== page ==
Another that he noted is that major ground handling players are moving into overseas markets which in his opinion will surely improve ground handling services for the benefit of customers across the region.
Ground handlers are also enhancing their product portfolios, branching out into new services to give their bottom-lines and revenues a boost, by introducing ancillary services at airport or even at off airport locations.

Other interesting trends are also taking shape in the Middle East, according to Al Shueili.

“Ground Handlers have started to form alliances either in the form of membership in an association or alliance, or to have a possible joint venture that improves the ground handler’s standing compared with global competition,” he said.

“And last it is technological enhancement. Ground handlers have started seriously to adopt latest technologies in airports which can significantly reduce their operating costs and increase their profit margin.”

FUTURE INVESTMENTS

As passenger traffic keeps growing strongly in Oman, it seems it could be an optimum time for OAS to invest in the business and expand the ground handling services it provides.

Indeed, OAS will be prioritising investments in and development of ground handling services that it offers in Muscat. “We are close to announcing some new services that will be highly appreciated by our airline customers as well as by the passengers,” Al Shueili said. “Besides a new state-of-the-art lounge in Muscat, we have also other products and services in the pipeline that will be quite an innovation in Oman.”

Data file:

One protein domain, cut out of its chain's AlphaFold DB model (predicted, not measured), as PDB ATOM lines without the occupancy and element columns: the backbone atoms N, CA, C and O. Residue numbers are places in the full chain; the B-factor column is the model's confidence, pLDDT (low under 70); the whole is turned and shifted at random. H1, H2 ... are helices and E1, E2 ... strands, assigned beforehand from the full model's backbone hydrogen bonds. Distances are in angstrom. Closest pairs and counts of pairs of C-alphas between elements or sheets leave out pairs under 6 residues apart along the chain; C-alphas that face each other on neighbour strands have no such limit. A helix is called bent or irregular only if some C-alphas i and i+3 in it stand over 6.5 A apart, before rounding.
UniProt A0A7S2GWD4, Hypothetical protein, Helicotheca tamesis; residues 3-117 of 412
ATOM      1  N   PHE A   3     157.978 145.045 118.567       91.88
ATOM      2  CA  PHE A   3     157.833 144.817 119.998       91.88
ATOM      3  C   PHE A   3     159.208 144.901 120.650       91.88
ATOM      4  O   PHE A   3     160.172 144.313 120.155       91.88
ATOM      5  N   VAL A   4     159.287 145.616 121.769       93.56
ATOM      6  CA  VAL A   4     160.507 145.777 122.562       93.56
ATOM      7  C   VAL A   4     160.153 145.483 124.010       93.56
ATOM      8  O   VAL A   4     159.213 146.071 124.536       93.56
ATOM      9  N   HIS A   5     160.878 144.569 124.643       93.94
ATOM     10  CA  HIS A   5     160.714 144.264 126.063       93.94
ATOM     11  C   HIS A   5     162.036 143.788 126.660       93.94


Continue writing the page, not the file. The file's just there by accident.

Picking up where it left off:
However, despite all new glitzy future plans and development of new services, he said the biggest asset is the workforce and it will continue to invest a sizeable amount into colleagues to deliver the services at the highest possible level.

Another central focus is investment in new ground service equipment (GSE), new system upgrades in its RMS and other parts of the business, which he feels is a major aspect where OAS is “excelling” versus competitors and peers and highly perceived by customers and business partners.

Oman Ground Handling recently strengthened its fleet of GSE by acquiring 11 modern lifting and loading equipment, as well as aircraft pushback tractors to develop its operational services and enhance capabilities to drive efficiency and performance.

Some handling service companies in the region have expanded outside of their home market. OAS currently only operates in Oman but does it harbour any plans to set-up outside of the country?
“We are indeed looking into this opportunity,” Al Shueili said. “We believe that we are now strong enough to transfer our success also beyond Oman. But regional expansion is not our priority right now. We are at early stages for discussions and will continue them with a clear focus – sustainability.”
The future certainly looks bright for OAS, but it will not be making the mistake of expanding too fast and sustainability it seems is clearly more important than market share.